Aspen Can Do Better

Michael OConnell, Staff Writer

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Communication has become streamlined and instantaneous in the modern era, yet the manner in which teachers communicate with students is perhaps the most convoluted it has ever been.

There are at least four platforms of various popularity teachers use at SHS to communicate with students: the Aspen portal, email, Google Classroom, and the Remind App. Each has features and subsequent advantages and disadvantages.  

Aspen allows for a more straightforward communication of grades and upcoming assignments, while Google Classroom allows students to work and submit responses to assignments natively. The Remind App allows for direct SMS like communication between students and teachers.  In a perfect world, a developer would have already made software that synthesizes the best of what services like these have to offer, while also stripping away the clutter and confusing navigation.

Aside from the glaring interest, and ethical conflicts, it would be most convenient if teachers and students could communicate directly through the messaging apps they use most, whether it be iMessage or Snapchat.  Retail new analysis site RetailDive has found SMS to have an eight times higher rate of response than to email, proving that convenience has finally trumped formality in terms of communication etiquette.

The main purpose of all these individual services is to bolster the efficiency of a students workflow. For most, it is a safe method to find out exactly what assignments must be completed, and on what date. In order for the school to reach this goal, a simple request should be made to the development team of the Aspen portal.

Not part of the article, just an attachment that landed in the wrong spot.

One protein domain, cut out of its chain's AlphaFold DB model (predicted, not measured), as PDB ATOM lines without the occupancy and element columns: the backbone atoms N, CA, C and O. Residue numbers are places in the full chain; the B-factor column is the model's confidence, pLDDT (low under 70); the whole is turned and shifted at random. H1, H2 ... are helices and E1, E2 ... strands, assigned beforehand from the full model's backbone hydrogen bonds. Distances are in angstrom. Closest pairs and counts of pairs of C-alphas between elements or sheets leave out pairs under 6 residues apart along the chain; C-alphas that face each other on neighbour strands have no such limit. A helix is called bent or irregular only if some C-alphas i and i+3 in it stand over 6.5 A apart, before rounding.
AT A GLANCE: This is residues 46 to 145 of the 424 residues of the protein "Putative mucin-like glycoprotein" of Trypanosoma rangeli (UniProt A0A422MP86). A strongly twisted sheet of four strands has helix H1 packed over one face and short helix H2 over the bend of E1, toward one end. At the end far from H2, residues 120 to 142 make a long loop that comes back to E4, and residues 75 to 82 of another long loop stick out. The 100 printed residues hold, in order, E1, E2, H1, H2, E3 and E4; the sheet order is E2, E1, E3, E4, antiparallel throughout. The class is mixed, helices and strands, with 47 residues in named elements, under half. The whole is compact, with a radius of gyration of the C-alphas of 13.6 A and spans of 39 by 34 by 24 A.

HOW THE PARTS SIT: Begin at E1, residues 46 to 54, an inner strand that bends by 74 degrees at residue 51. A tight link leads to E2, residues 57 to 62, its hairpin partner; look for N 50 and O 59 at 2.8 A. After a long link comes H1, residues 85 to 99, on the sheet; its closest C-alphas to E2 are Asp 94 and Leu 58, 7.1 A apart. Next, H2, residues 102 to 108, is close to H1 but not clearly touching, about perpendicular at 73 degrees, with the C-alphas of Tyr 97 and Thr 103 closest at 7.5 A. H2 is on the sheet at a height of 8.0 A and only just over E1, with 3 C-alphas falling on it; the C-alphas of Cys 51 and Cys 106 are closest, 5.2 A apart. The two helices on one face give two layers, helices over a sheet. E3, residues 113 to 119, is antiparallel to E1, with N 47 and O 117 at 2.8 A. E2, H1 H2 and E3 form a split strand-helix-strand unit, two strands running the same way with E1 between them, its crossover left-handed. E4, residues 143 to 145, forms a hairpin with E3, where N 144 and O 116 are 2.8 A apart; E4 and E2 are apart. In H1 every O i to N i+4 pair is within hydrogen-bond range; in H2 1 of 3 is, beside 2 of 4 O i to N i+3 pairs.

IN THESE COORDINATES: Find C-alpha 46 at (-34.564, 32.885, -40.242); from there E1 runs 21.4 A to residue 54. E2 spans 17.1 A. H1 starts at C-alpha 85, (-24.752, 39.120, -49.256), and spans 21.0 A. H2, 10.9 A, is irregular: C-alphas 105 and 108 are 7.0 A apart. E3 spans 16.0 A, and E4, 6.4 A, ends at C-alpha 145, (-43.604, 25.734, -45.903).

Aspen is the most important platform for teachers when documenting the completion of assignments and scores on assessments. Teachers do have the capability to create and post assignments before they are due; therefore, with this in mind, it would be to everyone’s benefit if Aspen included an automated daily email or text message sent to each student that would include each assignment they need to complete in the next week. Students can receive individual notifications similar to this, but they are by no means comprehensive.

For many, homework can make or break a grade, so it would make sense that Scituate Public Schools (who pay an Aspen licensing fee), should want to get the most out of the system.  We know the system is not being used to its full potential, considering all of the not-so-complimentary systems teachers use to make up for Aspen’s shortcomings.

To truly justify the switch to automated online school systems, our school must demand implementation of more practical and objectively useful features, in order to better organize the lives of students and the jobs of teachers.

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